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Chapter: Basic Radiology : Radiology of the Chest

Exercise: Airway Disease

Basic Radiology : Radiology of the Chest



4-10. The most accurate description of this chest radi-ograph (Figure 4-28 A,B) is


A.         decreased lung volume.


B.         diffuse thickening of the bronchial walls.


C.         cardiomegaly.


D.         pleural effusion.


E.          mediastinal shift.

Radiologic Findings

4-10. In this case, the most prominent radiographic finding in Figure 4-28 A is coarse thickening of the bron-chovascular bundles as they radiate from the hila. Thickened bronchial walls may be identified as tram-track lines, which refers to the appearance of the nearly parallel walls of bronchi oriented longitudinally. Care-ful inspection shows that these are present throughout both lungs and are located near the hila. Bronchial walls also project as ring-shaped opacities near the hila whenthe bronchus is seen end-on. Both of these structures represent the thick walls of dilated bronchi (bronchiec-tasis). The hila themselves are slightly enlarged as a re-sult of a combination of enlarged hilar lymph nodes and mild pulmonary arterial hypertension. The lung volume is increased. The anterior clear space (retroster-nal area) is larger and more radiolucent than normal. (B is the correct answer to Question 4-10).




The cause of this patient’s bronchiectasis is cystic fibrosis. The mucus in patients with cystic fibrosis is thickened, and these patients do not have normal tracheobronchial clear-ance. This abnormal clearance may cause mucoid impaction, and atelectasis and pneumonia are frequent complications. Bronchiectasis can also occur as a result of pneumonia in pa-tients without cystic fibrosis. In patients with pneumonia, the bronchiectasis is more likely to be confined to a single lobe, often a lower lobe. Bronchiectasis is divided into three groups: cylindrical, fusiform (or varicose), and saccular (or cystic). These three groups not only describe the appearance of the abnormal bronchi, but also give an indication as to its severity. Cylindrical bronchiectasis (Figure 4-29 A), the mildest form, is reversible and appears as thick-walled bronchi that fail to taper normally. The more severe forms, fusiform and saccular, are irreversible. Fusiform (Figure 4-29bronchiectasis has a beaded appearance, whereas the bronchi in saccular (Figure 4-29 C) bronchiectasis end with clubbed, cystic areas. If the severe forms are localized, surgi-cal resection may be curative. Medical therapy with bron-chodilator and, when necessary, antibiotics is used when surgery is not indicated.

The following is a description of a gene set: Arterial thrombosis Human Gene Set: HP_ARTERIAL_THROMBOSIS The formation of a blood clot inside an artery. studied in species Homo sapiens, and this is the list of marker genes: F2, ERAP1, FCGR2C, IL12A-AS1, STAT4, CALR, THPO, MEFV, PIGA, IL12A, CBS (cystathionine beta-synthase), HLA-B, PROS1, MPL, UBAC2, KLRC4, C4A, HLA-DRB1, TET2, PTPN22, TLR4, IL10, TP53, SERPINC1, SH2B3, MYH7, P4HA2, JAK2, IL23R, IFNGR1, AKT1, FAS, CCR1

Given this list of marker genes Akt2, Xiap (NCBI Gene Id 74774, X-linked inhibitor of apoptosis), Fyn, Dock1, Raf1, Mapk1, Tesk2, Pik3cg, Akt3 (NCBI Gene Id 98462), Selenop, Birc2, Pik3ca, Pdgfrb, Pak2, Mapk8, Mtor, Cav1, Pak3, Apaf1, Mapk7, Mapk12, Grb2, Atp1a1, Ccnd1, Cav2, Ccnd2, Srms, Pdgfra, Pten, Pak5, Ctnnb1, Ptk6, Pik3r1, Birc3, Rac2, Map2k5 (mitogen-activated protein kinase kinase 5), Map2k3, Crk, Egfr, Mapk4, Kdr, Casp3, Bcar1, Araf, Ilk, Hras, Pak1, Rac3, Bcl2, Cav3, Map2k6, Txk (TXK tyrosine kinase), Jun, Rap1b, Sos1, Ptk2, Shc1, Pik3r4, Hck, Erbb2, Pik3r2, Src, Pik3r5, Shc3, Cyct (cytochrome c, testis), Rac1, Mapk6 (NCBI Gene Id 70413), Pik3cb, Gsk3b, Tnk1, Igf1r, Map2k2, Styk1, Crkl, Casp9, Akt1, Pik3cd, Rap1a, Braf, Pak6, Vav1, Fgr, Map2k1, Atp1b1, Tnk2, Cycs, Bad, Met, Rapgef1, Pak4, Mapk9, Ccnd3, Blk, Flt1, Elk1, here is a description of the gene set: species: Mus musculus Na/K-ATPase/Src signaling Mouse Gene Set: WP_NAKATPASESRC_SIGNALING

CT is the method of choice for determining the presence and extent of bronchiectasis. When the bronchus is perpen-dicular to the CT plane of section, bronchiectasis is identified as a ring shadow adjacent to an opaque circle. The ring repre-sents the thickened dilated bronchial walls. The opaque circle represents the pulmonary artery adjacent to the dilated bronchus. This is called the “signet ring” sign (Figure 4-30). Bronchi and arteries travel together throughout the lung and are normally of the same caliber.

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Basic Radiology : Radiology of the Chest : Exercise: Airway Disease |

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